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Similan Islands Liveaboard Trip Report: Day 1

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Read the prologue to this trip report here.

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I woke during the night to a sudden silence – we had arrived at our first dive site and the engines had been turned off.

A Bang! Bang! Bang! at the door was followed by a voice shouting “Dive Briefing!”. It was 7:30am. I made my way to the meeting/eating/briefing area and grabbed some toast and a cup of tea. The dive groups had been sorted and were written on the white board. Next to the board there was a sketch of the first dive site, Hide-away Corner. Mats started the briefing by describing the site and what we might expect to see; it was an easy site and was always used as the first dive site to make sure everyone was comfortable (more likely to make sure the divers were as experienced as they said they were). There were two moorings lines, one at each end of the reef; we would drop down and go with the current at the south end of the reef.

My group, which included my travelling companions Neville and Sharky, was the third group to dive. The groups would take turns in who went in first; I had asked if we could have the Thai dive master ‘Jay’, pronounced ‘Yai’, as I had dived with him before and he new where every little thing was.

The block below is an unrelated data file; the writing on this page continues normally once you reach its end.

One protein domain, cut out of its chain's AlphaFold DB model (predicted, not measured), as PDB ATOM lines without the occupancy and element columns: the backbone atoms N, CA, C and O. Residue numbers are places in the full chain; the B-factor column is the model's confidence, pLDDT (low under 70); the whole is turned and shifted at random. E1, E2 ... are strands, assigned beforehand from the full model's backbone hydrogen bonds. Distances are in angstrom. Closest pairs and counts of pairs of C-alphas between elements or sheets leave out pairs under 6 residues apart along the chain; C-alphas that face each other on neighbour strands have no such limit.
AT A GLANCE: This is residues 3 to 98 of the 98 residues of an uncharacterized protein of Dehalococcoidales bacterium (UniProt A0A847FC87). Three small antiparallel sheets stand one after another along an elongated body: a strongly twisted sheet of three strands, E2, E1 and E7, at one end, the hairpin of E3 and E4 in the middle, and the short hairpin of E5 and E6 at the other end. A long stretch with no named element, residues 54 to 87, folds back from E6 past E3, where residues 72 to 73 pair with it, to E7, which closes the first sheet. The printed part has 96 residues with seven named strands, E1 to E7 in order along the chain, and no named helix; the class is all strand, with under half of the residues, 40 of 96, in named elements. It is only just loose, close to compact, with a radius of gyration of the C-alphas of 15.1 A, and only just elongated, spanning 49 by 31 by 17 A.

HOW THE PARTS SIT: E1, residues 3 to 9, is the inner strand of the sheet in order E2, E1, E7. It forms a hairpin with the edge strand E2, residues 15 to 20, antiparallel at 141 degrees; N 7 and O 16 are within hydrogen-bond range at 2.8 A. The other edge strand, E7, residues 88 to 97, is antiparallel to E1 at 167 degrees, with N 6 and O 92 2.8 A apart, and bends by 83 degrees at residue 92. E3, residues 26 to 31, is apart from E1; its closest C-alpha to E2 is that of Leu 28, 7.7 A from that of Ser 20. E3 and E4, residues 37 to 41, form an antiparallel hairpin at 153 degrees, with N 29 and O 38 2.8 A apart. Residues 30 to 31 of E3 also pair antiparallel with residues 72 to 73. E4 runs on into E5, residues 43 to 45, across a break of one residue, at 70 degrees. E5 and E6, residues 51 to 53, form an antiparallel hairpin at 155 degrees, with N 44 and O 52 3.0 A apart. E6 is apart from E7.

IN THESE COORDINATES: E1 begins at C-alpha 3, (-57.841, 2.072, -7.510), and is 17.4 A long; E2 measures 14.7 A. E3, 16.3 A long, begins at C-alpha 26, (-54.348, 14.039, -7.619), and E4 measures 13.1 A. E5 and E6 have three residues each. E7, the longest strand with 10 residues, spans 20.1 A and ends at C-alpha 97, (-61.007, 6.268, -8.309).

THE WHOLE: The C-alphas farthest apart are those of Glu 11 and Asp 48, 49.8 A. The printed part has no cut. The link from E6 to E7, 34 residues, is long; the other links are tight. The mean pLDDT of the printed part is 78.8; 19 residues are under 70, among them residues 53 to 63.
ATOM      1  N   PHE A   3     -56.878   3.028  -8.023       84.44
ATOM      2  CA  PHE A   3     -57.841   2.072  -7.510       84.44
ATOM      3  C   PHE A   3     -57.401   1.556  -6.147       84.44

Breakfast at Similan’s

The first group entered the water at around 8am, followed quickly by the second and then by our group. A couple of the divers were checking their buoyancy and one diver was having trouble equalising, so we headed on. The site itself is a combination of coral reef, sand beds and a couple of large rocky outcrops covered in all types of corals. We swam along the reef spotting the usual reef dwellers: Angel fish, Wrasse, Lionfish and plenty of little fish I didn’t know the name of. The sandy areas were covered with spotted garden eels. We circled the first big rocky outcrop a few times admiring the amount of life in all shapes and sizes before we carried on to the rest of the reef. It wasn’t long before the reef thinned out and time and air were against us. Dive number one over.